Original entry. Zero day in Waynesboro

Map of Foursquare checkins from the start of my hike in Harper's Ferry, all the way to Waynesboro, Pennsylvania. You can really see the outline of the Appalachian Trail here!

Yesterday (April 10) turned out to be the longest trek so far, and much of that was just getting from the AT to my distant hotel. I haphazardly researched the distance from the trail and paid the price. This Days Inn is 5.4 miles from the trail, mostly downhill luckily. I trudged through, did my first post office run to pickup a package I mailed myself (mostly lots of nuts from Trader Joe’s), even picked up some groceries on the way, because I known I would never want to backtrack over to that store. I was wincing a little bit from the soreness and being overloaded… but was super thankful to arrive at the hotel.

Two nights here may be a little excessive, but it’s nice to regroup and also explore the city a little bit. I didn’t really like Rouzerville (which you need to walk through to get the Waynesboro), mostly because they have no sidewalks, and it felt super dangerous walking on some of the narrow roads. Waynesboro on the other hand has nice sidewalks and interesting older architecture, and some shops and restaurants.

It has a nice feeling, but the sidewalks do seem desolate. Maybe they are mostly just used by tourists like me, wanting to check out the shops and restaurants. This seems to sadly be the case for a lot of American cities. Weird feeling to be walking around alone on the sidewalks, like there is something wrong with me for not having a car. Or maybe I look homeless (oh wait, I actually am technically homeless right now…).

Sad feeling to come across one lone pedestrian in front of me at night, and it’s unusual for them that they get suspicious and do a complete 180 to check behind them to make sure I’m not some shady character. I hate this feeling in American cities, where sidewalks are so unfrequented…

Waynesburger in Waynesboro, Pennsylvania

Tried a few restaurants. Waynesburger was kinda average, but I may stop in again if I’m in town for lunch tomorrow. For a light dinner I had five pieces of sashimi at Sapporo Japanese, a Korean-owned place. Best meal so far on the AT, which was super surprising. I expected the standard American fare to be better out here, but I’ve been pretty disappointed in the food and local beers. Sapporo was really good and appropriately priced (pricey, as is all sushi…). The only thing missing was good sake or Japanese beer.. but they have some BYOB policy which I think has something to do with some outdated Pennsylvania state law or something. It’s kind of a shame, but oh well!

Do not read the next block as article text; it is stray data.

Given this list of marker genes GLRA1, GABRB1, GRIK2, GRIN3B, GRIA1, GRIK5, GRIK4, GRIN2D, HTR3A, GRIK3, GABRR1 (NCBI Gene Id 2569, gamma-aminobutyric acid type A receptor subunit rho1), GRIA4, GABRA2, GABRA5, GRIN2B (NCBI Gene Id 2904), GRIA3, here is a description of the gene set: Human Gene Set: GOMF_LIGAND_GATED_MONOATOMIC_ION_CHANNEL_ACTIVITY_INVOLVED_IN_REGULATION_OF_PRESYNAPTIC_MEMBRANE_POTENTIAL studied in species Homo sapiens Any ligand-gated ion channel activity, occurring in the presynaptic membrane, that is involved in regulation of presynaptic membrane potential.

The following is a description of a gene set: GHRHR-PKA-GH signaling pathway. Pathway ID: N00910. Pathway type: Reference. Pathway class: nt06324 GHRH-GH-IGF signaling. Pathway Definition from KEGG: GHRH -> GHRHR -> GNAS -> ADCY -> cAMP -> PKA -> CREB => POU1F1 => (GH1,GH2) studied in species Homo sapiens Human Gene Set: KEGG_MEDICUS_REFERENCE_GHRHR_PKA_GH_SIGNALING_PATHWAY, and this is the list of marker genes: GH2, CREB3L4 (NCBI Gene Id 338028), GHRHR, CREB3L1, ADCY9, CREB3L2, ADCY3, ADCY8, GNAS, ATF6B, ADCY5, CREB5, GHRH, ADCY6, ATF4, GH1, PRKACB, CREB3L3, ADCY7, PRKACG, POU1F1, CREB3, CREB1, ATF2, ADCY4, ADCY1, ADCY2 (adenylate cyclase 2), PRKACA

Just a few more things on this lazy day - I did laundry in the sink. Got out lots of dirty! My polypropylene socks were getting too dirty, which is not good for my feet.

Also stopped in my first Dollar General and went up and down every single aisle to get a feel for what they have and don’t have. I have a feeling I’ll be frequenting these a lot…

Started planning out the next few stretches, seeing where I can restock and where the next hotel may be. I feel pretty satisfied that just one night will be nice for a recharge next time, but I’ll see how my feet feel! I have a feeling I will not be blister-free on my next hotel stay…

Planning to get a Lyft or call a shuttle driver for the ride back to Pen Mar park tomorrow. Got a decent supply of nuts, beef jerky, and tuna packages - I am guessing I’m good for another three to four days at least. Next convenient resupply location is in Pine Grove Furnace store, 37.5 miles up the trail, which I now know is totally doable! Going to try to not overdo it.

Mileages for tomorrow’s possible shelters:

1066.5 Pen Mar road (planning to get dropped off around here) 1071.1 Deer Lick shelters (little too near) 1074.7 Tumbling Run shelters 1081.3 Rocky Mountain shelters (little too far, stretch goal)

My memories one year later

Sapporo Japanese Restaurant in Waynesboro, Pennsylvania

I remember being disappointed at the Waynesburger place! But it was nice to have some normal food. This town had an ok feel, but didn't seem entirely too special. I remember really savoring my relaxing stay at the hotel though!

I also remember that sushi place, which was pretty good. The Korean lady really went out of her way to make sure I knew what I was ordering (a sashimi platter, and not sushi). She was really friendly and the locals seemed like they loved chatting and joking with her (she even slipped in some knowing “me love you long time” joke in there somewhere).

Obviously it was her daughter also helping out at the place, a college-aged girl who seemed tired of the whole restaurant and probably the whole town.